Dwight, an outsider living in a rundown Pontiac, discovers that his parents’ killer has been granted an early release from prison. He decides to return home to seek revenge and to protect his estranged family. Given that Dwight is inconspicuous, incompetent, and far from a professional killer, he carries out his plan in such a slow, chaotic, and clumsy fashion that, at one point, both parties in the conflict are unsure of what is going on ... In the context of events in the United States, where the frequency of incidents involving readily available weapons is increasing at an unimaginable pace, Jeremy Saulnier’s film takes on a new interpretive dimension. Despite being full of images of brutality, the filmmaker wants to avoid associations with the type of gore films made by Eli Roth. Filmed nearly entirely in Saulnier’s home state of Virginia, Blue Ruin has some scenes of situational humor, but the director has produced an atmospheric film that is largely a psychological thriller with art-house esthetics.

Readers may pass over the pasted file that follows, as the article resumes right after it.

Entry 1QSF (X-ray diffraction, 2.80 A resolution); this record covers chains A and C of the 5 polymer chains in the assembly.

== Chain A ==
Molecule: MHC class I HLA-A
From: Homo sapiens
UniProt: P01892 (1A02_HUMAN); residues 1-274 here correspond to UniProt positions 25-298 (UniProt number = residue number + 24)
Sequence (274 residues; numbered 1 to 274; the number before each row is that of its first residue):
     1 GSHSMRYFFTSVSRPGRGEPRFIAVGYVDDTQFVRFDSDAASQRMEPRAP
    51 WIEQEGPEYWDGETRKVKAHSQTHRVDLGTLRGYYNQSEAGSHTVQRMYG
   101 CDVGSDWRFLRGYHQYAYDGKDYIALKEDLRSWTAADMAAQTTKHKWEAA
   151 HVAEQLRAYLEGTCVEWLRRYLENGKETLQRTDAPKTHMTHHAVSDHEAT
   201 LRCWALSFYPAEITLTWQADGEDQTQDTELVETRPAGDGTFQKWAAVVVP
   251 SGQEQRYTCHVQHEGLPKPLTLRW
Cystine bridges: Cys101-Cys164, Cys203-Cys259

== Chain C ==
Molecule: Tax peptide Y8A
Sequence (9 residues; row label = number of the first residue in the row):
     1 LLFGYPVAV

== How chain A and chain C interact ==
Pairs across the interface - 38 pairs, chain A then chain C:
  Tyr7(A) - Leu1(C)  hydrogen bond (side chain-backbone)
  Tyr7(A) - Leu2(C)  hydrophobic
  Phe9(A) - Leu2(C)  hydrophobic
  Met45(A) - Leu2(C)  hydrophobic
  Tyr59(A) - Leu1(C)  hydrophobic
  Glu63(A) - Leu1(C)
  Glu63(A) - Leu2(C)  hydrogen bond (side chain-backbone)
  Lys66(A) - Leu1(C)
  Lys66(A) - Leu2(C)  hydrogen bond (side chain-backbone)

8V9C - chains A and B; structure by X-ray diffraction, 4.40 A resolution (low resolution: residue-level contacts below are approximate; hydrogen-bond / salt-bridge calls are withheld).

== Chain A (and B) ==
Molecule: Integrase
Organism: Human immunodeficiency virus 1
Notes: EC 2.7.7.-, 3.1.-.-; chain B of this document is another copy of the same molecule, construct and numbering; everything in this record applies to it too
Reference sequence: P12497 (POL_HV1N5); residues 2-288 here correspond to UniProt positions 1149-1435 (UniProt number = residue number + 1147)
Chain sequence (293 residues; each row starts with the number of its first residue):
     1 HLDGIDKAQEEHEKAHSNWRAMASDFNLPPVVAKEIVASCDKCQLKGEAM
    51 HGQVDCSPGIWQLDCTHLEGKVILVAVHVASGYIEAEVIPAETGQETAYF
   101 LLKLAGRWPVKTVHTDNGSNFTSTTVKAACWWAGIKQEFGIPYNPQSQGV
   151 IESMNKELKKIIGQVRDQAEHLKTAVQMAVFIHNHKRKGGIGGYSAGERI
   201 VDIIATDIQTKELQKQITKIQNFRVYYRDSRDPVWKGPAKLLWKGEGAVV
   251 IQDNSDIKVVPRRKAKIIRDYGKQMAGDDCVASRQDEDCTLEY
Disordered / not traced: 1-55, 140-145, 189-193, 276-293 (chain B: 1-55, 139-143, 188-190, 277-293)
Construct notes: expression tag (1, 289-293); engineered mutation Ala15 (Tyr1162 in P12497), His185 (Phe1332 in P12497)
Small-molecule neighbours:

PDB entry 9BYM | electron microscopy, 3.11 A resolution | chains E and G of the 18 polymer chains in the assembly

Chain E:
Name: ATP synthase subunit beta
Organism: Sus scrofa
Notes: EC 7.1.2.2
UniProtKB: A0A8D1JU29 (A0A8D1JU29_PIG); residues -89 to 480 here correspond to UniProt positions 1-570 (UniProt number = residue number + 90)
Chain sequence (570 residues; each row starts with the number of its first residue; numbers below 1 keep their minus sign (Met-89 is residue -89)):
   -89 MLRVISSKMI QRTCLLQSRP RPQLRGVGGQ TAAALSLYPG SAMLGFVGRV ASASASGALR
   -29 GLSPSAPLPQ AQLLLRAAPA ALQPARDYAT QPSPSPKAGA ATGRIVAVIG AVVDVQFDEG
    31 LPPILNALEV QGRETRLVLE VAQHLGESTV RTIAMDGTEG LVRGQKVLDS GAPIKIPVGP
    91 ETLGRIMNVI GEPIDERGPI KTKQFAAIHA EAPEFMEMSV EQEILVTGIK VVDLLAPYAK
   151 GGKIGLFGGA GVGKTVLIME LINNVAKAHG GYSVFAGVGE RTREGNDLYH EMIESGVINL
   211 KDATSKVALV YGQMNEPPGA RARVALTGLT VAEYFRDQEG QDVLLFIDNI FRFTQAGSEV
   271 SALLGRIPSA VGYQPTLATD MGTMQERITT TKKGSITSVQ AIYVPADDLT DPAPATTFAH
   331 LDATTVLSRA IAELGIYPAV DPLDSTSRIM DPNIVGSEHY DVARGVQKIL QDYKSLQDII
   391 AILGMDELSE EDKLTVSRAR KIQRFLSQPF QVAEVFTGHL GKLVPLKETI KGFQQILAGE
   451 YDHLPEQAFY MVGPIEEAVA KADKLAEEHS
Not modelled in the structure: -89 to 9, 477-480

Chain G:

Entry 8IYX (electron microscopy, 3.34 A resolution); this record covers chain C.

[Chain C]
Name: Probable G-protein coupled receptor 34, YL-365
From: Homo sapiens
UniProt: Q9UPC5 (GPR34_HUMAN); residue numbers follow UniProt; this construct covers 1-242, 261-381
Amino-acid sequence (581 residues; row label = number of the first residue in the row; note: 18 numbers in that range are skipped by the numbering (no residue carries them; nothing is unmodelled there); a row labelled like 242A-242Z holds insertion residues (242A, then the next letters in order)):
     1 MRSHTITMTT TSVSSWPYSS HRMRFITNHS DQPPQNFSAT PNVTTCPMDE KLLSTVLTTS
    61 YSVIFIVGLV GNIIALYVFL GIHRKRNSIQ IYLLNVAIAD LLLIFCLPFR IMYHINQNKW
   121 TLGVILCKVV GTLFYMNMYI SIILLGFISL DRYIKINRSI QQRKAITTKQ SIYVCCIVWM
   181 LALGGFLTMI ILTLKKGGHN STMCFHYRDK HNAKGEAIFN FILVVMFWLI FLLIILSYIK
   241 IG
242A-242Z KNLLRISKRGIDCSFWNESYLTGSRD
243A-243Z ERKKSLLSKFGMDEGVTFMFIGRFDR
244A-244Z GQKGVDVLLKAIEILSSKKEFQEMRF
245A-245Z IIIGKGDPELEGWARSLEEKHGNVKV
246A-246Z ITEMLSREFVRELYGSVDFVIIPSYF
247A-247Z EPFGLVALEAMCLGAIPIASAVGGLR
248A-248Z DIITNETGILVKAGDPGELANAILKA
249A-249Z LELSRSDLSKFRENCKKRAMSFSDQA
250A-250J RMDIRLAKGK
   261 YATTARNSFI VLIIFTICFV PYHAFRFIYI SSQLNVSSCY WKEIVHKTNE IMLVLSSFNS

Cannes IFF 2013 - Director's Fortnight - FIPRESCI Prize; Gijon IFF 2013 - Best Director
Jeremy Saulnier is from Alexandria, Virginia. He studied at New York’s Tisch School of the Arts. He wrote, directed, and did the cinematography for the short film Crabwalk, which won the Grand Jury Prize at Slamdance. His debut feature film, the comic horror Murder Party, garnered enthusiasm from among fans of the genre. His follow-up, Blue Ruin, has also made an impression on critics, winning a FIPRESCI at Cannes. Saulnier is also a camera operator who has often worked with Matt Porterfield (I Used to Be Darker), among others.
1998 Goldfarb (short)
2004 Crabwalk (short)
2007 Murder Party
2013 Blue Ruin